REPORT - MACAU Part 1. The safest bet in Asia

Redefining Asia's map of top destinations

Chief Executive of Macau SAR Government

Macau has burst onto the international scene since it became a special administrative region in 1999. gaming and tourism are transforming beyond recognition to create asia’s greatest leisure, gaming and entertainment spot.

From sleepy colonial outpost to the hottest thing in gaming this side of Nevada, Macau has burst onto the international scene in the six years since the former Portuguese territory became, like neighboring Hong Kong, a Special Administrative Region (SAR) of China in 1999. This year casinos on this tiny peninsula in the southern Chinese province of Guangdong and its nearby islands are expected to rake in more than $5 billion – effectively overtaking the Las Vegas Strip. And with gaming revenues expected to grow by 20% per year over the next five years, Macau could become the world’s most lucrative gaming center by the end of the decade. Macau-linked stocks are soaring, gross domestic product expanded by 28% in 2004, and real estate in the 10 square miles (26 square kilometers) that make up the region is being snapped up by the second. Add to this the roughly $3 billion of resort and entertainment projects now in the pipeline and estimates of more than $12 billion in investment still to come, as well as a potential tourist market of over one billion in mainland China where per-capita income is rapidly on the rise: Macau is not only what may be the most exciting growth story of the decade, but also looks set to permanently redefine Asia’s map of top world-class destinations.

Much of the region’s transformation stems from a 2001 decision by the government to end what had been a 40-year monopoly in the gaming sector by local businessman Stanley Ho. When his license expired in 2002, the SAR government, under the guidance of its Chief Executive Edmund Ho, opened the sector to new players, offering three new permits up for bids. Stanley Ho was awarded one, and the others went to outsiders Steve Wynn of Las Vegas Mirage and Bellagio fame, and to Galaxy Resort and Casino, a consortium of investors from Hong Kong who subsequently granted a sub-concession to Sheldon Adelson, the mastermind behind Las Vegas’s Venetian resort. The fact that both Mr. Wynn and Mr. Adelson have been credited with reinventing Las Vegas as a family tourism and convention Mecca plays perfectly into government plans to expand beyond Macau’s main game.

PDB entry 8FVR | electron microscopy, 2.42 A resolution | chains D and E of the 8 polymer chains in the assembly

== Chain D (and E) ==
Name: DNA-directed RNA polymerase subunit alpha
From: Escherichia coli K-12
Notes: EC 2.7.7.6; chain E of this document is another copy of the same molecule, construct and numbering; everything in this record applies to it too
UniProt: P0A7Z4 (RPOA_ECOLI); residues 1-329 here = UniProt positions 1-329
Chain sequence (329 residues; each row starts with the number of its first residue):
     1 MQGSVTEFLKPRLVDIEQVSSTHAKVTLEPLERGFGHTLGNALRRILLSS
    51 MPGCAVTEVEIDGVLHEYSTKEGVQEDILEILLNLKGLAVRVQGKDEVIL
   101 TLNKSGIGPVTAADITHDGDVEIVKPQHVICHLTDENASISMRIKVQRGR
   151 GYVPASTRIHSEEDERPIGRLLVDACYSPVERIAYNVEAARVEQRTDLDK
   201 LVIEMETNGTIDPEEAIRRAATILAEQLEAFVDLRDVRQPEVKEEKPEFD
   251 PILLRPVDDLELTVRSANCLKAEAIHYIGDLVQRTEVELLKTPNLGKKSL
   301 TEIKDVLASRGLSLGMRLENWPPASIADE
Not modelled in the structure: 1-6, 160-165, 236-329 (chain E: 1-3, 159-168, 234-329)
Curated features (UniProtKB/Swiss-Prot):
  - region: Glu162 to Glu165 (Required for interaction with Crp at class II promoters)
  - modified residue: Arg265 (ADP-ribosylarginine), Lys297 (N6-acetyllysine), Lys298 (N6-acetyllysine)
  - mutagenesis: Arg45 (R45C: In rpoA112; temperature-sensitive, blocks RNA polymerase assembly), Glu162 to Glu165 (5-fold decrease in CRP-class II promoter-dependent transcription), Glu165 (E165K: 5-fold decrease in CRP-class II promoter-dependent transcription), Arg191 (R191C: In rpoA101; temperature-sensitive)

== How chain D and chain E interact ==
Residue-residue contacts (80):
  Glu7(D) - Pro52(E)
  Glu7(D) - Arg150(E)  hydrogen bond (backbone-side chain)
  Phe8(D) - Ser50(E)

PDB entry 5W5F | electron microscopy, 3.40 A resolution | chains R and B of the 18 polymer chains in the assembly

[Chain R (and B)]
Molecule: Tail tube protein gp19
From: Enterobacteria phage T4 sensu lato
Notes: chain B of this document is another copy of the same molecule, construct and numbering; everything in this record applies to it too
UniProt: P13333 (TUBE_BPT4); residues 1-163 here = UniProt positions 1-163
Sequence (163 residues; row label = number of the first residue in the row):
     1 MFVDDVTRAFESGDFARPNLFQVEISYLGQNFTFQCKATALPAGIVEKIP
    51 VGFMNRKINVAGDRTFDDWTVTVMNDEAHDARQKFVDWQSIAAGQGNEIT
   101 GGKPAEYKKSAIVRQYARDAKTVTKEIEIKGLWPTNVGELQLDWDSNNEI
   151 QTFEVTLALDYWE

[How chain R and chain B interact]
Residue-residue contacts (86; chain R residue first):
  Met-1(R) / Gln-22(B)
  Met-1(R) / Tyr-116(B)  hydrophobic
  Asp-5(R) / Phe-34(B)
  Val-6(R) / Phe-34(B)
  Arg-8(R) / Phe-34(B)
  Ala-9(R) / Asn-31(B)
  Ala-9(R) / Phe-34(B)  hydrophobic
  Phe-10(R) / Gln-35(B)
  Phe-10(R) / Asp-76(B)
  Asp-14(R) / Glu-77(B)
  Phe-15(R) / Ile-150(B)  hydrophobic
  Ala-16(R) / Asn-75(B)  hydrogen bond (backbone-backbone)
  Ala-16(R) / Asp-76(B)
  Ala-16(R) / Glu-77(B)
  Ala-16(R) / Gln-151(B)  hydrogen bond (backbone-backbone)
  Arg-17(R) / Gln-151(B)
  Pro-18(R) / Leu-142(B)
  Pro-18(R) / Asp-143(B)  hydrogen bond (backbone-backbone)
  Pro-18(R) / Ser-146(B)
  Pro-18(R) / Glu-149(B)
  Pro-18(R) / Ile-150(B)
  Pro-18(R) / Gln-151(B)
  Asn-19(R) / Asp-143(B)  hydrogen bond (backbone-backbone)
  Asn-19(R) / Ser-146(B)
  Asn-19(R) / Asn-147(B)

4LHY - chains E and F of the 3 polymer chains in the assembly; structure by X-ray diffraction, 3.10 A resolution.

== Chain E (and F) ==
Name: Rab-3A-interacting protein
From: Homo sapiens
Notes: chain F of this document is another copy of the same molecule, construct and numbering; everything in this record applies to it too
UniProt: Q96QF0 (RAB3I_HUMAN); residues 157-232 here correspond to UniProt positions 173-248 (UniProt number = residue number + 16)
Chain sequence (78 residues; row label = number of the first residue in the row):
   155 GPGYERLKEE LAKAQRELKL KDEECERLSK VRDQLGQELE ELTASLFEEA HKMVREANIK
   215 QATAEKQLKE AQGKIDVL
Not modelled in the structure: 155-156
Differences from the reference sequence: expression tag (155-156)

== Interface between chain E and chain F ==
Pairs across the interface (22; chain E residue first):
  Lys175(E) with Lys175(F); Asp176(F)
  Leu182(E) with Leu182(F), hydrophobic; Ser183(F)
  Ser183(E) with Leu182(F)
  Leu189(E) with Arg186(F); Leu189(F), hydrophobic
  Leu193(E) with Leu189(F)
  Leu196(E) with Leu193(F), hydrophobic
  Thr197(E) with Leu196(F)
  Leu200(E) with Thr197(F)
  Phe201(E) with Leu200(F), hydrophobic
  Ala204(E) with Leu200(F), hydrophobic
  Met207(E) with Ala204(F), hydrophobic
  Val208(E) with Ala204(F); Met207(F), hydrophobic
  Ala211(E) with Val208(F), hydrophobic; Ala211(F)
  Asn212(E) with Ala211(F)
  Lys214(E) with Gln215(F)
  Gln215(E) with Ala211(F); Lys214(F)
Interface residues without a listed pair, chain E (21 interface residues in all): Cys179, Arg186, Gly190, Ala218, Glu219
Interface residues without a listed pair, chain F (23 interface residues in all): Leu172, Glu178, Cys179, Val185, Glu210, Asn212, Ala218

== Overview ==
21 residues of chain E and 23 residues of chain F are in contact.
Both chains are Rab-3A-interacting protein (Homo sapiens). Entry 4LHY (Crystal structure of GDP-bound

The goal is to develop the city into a regional hub for business conferences, family-oriented entertainment and host of international events, such as this year’s East Asian Games.

Chief Executive Edmund Ho, the man behind Macau’s resurgence, was appointed by the Chinese government directly after the handover. Spillover from the gaming boom is helping to fuel other sectors of the economy, and Mr. Ho has been intent on using government revenues from gaming, which make up more than 70% of its total, to support this trend and to preserve Macau’s other attractions – its historical monuments and unique cultural fusion. The “one country, two systems” policy of the central Chinese government was a part of the handover agreement and grants Macau a high degree of autonomy for the next fifty years. According to Edmund Ho, it has aided immensely in the SAR’s development. The Closer Economic Partnership Agreement (CEPA) between Macau and mainland China, which came into effect in 2004, will also provide a further boost to local industries.

He comments: “To continue developing, we intend to fully utilize the resources and opportunities offered within CEPA, as well as those in the Pan Pearl River Delta agreement between Macau, Hong Kong and nine mainland provinces.”